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Tag: Congress225

Location, Location, Location: Settling on a Capital City

Today’s post comes from Judith Adkins, an archivist at the Center for Legislative Archives at the National Archives in Washington, DC.

Senate Resolution that Congress should meet in Philadelphia, May 24, 1790. (Records of the U.S. Senate, National Archives)

Senate Resolution that Congress shall meet in Philadelphia, May 24, 1790. (Records of the U.S. Senate, National Archives)

While the First Congress met for its two sessions in New York City, delegates from Pennsylvania longed to move the seat of government back to Philadelphia, home of the Continental Congress.

On May 24, 1790, Senator Robert Morris of Pennsylvania offered a resolution, “That Congress shall meet and Hold their next Session in the City of Philadelphia”—the first overture on the issue during the second session.

Three days later, Congressman Thomas Fitzsimons, also from Pennsylvania, introduced an almost identical resolution in the House of Representatives.

Debate ensued.

That spirited discussion was recorded in the Annals of Congress, the predecessor publication to today’s Congressional Record. Representative Elbridge Gerry worried that Congress would become “a political shuttlecock, bandied about between two rival cities.” Some in Congress argued for keeping the government in New York until a permanent residence had been determined.

Other members insisted that Philadelphia be made the permanent seat of government. And still others proposed Baltimore or Wilmington as temporary homes.

In late June, the House and Senate reached a compromise: the permanent capital would be located along the Potomac River, satisfying the fervent … [ Read all ]

“Rogue Island”: The last state to ratify the Constitution

Today’s post comes from Samantha Payne, intern in the Center for Legislative Archives in Washington, DC. 

In 1781, Rhode Island began acquiring nicknames.

American newspapers called it “the perverse sister.” “An evil genius.” The “Quintessence of Villainy.” The name “Rogue Island” stuck all the way to 1787, when the Constitutional Convention began and the small state refused to send delegates. Although this press war started because Rhode Island vetoed an act passed by Congress under the Articles of Confederation, it lasted for nearly 10 years.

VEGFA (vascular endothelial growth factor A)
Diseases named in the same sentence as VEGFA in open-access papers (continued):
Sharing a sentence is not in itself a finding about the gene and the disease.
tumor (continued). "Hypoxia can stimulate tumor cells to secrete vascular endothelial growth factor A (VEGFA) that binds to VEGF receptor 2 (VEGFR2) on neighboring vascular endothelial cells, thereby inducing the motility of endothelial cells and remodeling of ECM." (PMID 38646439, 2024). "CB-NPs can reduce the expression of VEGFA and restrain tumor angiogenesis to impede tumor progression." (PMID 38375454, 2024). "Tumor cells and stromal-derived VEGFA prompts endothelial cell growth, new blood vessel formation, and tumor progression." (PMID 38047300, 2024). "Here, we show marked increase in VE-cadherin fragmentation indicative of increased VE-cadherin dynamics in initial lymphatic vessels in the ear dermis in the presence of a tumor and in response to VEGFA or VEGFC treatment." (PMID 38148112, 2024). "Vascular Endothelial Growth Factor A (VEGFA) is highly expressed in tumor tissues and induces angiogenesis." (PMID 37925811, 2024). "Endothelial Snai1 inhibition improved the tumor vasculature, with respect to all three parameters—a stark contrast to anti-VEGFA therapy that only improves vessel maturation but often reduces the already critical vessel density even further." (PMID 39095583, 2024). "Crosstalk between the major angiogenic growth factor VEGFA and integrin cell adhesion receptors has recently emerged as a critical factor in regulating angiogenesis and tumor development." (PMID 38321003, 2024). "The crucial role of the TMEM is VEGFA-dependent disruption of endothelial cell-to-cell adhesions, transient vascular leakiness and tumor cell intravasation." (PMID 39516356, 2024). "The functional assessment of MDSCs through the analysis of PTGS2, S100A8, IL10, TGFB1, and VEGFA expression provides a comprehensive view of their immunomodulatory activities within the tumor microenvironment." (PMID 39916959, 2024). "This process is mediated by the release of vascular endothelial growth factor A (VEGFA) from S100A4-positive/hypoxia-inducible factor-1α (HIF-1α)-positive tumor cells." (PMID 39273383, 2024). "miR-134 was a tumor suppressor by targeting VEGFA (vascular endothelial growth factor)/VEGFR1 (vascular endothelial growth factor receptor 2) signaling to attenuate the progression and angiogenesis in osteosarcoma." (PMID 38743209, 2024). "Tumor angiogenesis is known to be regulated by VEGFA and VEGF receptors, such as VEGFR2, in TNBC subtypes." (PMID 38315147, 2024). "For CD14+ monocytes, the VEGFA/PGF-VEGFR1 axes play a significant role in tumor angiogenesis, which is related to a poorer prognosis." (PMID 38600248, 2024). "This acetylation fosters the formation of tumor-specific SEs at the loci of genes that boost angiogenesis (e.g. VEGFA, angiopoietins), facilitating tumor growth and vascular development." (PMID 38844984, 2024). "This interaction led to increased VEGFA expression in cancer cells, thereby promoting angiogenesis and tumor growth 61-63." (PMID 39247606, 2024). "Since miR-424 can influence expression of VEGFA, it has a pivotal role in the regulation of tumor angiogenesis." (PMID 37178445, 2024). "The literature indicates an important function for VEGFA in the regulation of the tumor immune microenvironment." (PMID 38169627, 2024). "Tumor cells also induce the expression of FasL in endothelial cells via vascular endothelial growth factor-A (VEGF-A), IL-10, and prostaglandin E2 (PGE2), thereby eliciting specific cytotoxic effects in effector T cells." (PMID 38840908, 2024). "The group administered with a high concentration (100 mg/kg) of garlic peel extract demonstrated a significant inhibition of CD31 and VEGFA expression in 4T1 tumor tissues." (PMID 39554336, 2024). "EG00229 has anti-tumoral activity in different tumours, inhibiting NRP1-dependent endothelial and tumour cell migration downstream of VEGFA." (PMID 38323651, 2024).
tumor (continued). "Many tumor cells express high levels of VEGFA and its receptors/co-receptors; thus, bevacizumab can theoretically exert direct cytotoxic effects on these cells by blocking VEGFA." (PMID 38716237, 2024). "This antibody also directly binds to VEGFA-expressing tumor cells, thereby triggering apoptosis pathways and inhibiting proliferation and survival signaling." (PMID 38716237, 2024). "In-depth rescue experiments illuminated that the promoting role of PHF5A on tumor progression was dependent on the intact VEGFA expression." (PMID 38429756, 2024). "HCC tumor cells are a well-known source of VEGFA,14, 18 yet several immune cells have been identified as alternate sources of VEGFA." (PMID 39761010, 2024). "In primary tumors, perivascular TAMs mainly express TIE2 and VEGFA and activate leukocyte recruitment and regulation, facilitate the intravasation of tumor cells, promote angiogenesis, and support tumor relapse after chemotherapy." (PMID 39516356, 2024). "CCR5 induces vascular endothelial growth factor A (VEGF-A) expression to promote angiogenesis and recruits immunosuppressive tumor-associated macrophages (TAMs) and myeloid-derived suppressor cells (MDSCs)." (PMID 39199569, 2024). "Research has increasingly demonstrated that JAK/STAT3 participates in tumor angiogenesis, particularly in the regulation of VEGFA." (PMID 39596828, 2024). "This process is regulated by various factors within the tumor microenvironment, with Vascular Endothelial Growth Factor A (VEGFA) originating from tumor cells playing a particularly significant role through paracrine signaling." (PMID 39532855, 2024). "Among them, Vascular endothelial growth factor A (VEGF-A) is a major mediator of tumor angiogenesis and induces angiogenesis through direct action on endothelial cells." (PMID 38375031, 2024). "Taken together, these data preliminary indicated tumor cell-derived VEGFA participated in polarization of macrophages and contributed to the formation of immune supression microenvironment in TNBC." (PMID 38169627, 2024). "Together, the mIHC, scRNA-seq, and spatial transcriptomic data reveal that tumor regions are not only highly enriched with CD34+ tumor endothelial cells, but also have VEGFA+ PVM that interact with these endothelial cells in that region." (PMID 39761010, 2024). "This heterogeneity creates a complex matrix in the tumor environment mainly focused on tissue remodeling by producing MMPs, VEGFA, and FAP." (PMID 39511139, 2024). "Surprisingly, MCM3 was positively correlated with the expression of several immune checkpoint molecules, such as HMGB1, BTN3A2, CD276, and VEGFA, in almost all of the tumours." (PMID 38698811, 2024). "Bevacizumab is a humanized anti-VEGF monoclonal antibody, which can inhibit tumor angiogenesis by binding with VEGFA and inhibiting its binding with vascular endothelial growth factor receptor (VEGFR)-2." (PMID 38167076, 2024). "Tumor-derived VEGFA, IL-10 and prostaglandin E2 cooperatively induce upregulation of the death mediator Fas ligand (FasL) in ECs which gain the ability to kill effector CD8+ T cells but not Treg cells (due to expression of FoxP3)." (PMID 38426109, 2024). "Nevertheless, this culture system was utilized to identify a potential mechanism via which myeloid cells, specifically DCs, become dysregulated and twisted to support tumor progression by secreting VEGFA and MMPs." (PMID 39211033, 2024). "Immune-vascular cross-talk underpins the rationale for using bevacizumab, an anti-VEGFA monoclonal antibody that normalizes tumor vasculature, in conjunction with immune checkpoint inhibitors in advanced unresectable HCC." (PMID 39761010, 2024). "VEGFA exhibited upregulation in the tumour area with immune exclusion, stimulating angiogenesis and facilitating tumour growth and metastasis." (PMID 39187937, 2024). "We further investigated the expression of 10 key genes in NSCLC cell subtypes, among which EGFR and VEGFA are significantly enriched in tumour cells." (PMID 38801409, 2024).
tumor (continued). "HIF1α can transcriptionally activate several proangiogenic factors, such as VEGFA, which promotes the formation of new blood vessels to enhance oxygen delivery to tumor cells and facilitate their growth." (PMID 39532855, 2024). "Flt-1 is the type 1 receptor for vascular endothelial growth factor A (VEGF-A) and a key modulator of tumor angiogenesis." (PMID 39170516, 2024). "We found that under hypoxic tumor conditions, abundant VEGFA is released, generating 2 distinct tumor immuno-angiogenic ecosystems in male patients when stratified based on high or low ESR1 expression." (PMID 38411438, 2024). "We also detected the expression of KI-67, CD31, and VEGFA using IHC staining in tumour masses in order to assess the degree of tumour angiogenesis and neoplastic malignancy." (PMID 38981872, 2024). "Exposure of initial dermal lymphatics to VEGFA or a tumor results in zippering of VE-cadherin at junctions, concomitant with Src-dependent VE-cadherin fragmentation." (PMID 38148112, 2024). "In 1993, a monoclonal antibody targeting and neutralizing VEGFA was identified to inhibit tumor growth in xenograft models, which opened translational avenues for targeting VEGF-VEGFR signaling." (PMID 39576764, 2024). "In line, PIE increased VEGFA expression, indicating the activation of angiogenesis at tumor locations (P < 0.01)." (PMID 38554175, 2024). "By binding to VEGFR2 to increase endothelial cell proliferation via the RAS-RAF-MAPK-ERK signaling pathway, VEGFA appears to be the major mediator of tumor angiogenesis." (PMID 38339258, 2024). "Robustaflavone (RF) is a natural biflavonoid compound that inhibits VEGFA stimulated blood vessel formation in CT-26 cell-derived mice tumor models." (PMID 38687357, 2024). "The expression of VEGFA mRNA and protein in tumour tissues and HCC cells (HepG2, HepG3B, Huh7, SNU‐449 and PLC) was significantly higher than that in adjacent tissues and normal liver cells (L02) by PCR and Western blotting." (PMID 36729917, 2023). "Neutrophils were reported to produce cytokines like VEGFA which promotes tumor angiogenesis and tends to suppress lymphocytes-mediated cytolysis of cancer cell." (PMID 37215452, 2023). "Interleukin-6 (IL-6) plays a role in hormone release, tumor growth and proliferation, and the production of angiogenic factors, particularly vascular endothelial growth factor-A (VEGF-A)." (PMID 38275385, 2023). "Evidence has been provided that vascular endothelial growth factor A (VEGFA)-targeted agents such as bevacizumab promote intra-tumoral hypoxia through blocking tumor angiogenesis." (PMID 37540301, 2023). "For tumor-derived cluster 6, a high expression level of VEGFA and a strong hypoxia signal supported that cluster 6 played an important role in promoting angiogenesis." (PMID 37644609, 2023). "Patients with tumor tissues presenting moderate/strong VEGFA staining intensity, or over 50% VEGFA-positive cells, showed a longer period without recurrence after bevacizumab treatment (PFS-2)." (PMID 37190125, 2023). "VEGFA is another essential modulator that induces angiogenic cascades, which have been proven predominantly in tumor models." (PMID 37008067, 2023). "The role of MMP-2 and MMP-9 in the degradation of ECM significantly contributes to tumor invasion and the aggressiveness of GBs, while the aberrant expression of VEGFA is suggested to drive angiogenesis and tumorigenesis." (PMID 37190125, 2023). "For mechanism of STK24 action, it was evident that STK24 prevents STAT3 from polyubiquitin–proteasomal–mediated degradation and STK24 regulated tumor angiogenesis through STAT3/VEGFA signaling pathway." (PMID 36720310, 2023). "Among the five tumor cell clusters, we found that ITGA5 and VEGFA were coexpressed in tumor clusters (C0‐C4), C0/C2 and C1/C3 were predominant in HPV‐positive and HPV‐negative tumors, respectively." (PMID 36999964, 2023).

George Washington’s letter notifying Congress that Rhode Island had ratified the Constitution, June 1, 1790. (Records of the U.S. Senate, National Archives)

George Washington’s letter notifying Congress that Rhode Island had ratified the Constitution, June 1, 1790. (Records of the U.S. Senate, National Archives)

On May 29, 1790, “the rogue’s” persistent efforts to defy the national government finally failed, and it became the last state to ratify the Constitution, more than a year after it went into effect.

Ironically, Rhode Island played a key role in advancing the Constitution it strongly opposed. In 1786, an electoral revolution took place in Rhode Island that swept the populist Country Party into power. Infuriated by the prospect of a national tax, this faction opposed the expansion of the national government and favored an inflationary monetary policy.

In a single month, the legislature printed 100,000 pounds worth of paper currency. The resulting rampant inflation made Rhode Island—for many Americans—a dark symbol of what ailed the Confederation. Opponents of … [ Read all ]

Opening the Doors to Debate

Today’s post comes from Kate Mollan, archivist in the Center for Legislative Archives in Washington, DC. 

Resolution to Open the Doors of the Senate Chamber, April 29, 1790. (Records of the U.S. Senate, National Archives)

Resolution to Open the Doors of the Senate Chamber, April 29, 1790. (Records of the U.S. Senate, National Archives)

From the earliest days of the First Congress there were clamors for the Senate to open the doors to its chamber so that the public and press could witness the proceedings. Unlike the House of Representatives, the early Senate chose to hold its deliberations in secret.